Primary myelofibrosis, also known as chronic idiopathic myelofibrosis, myelofibrosis with myeloid metaplasia, and agnogenic myeloid metaplasia, occurs in elderly patients and usually presents with a leukoerythroblastic peripheral blood smear, massive splenomegaly, and marrow fibrosis73,74. The peripheral blood changes include the presence of large teardrop-shaped red blood cells (dacrocytes), a granulocyte left-shift that often includes rare myeloblasts, and thrombocytosis with giant platelets that are larger than a red blood cell (Fig. 80.9). Basophilia may be present and bare megakaryocyte nuclei are often seen in the blood and bone marrow. Although spleen enlargement occurs with many myeloproliferative neoplasms, the splenomegaly of PMF is striking, and may cause severe discomfort and wasting syndromes. The bone marrow may be hypercellular, particularly early in the disease when marrow fibrosis is less prominent, in the prefibrotic phase of PMF. The myeloid-to-erythroid ratio is slightly increased and megakaryocytes are increased. Atypical megakaryocyte clustering is prominent, with clusters of medium-sized to giant megakaryocytes often adjacent to sinuses and bony trabeculae. The megakaryocytes are atypical with hyperchromatic megakaryocytic nuclei and coarse lobulations75, 76, 77 and 78. The differential diagnosis between the prefibrotic stage of PMF and ET can be quite difficult, but abnormal megakaryopoiesis is most helpful in establishing the diagnosis of PMF, although other features including bone marrow cellularity (increased markedly in the cellular phase of PMF) and left-shifted myeloid hyperplasia (usual in PMF) are also useful79, 80, 81 and 82,83,84. Most patients are diagnosed in the fibrotic stage and show marked marrow fibrosis (Fig. 80.10), which may include collagen fibrosis. Interestingly, this accompanying fibrosis is reactive, whereas clonal studies have shown that the trilineage hematopoietic proliferation is monoclonal85. Clusters of atypical megakaryocytes remain prominent in association with the fibrosis, and megakaryocyte clusters in sinusoids may be evident. The sinuses are often dilated with intrasinusoidal hematopoiesis. Sclerosis of bone trabeculae also occurs in many patients with broad irregular trabeculae, which can occupy much of the marrow biopsy (Fig. 80.10D). Lymphoid aggregates, of predominantly T-cells, occur commonly in association with PMF.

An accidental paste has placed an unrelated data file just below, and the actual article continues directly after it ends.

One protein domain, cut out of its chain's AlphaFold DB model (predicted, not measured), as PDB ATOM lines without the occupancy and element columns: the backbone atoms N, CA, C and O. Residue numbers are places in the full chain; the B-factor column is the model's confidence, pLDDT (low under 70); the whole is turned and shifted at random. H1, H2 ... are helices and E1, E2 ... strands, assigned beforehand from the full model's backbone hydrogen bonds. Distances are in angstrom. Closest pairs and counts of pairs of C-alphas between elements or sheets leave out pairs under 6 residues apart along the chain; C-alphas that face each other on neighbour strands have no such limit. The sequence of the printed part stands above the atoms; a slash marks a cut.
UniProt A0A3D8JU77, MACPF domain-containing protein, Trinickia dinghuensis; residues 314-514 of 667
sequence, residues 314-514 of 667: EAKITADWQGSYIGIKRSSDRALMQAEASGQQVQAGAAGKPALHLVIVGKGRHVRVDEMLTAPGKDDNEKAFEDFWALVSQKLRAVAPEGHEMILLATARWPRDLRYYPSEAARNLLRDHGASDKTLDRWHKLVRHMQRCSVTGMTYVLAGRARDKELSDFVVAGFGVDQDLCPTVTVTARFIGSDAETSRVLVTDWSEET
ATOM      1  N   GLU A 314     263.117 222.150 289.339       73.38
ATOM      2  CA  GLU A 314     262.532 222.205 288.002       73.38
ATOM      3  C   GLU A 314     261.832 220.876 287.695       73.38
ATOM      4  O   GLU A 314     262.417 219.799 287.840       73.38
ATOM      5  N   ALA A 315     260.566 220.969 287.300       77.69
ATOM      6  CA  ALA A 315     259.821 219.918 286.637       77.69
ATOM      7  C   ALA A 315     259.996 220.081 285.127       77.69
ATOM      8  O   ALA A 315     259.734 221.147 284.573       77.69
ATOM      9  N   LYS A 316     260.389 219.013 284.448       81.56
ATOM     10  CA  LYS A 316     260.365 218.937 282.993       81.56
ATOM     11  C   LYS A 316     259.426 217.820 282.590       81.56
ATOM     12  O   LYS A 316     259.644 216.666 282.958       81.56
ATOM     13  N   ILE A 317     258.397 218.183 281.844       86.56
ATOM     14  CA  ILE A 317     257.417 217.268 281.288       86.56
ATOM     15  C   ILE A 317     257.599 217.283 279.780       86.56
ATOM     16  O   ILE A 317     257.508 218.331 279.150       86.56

FIGURE 80.9. Primary myelofibrosis. The peripheral blood changes of myelofibrosis show the characteristic findings of leukoerythroblastosis with rare blasts, nucleated red blood cells, large platelets, and teardrop-shaped red cells (dacrocytes). Wright-Giemsa, 1,000×.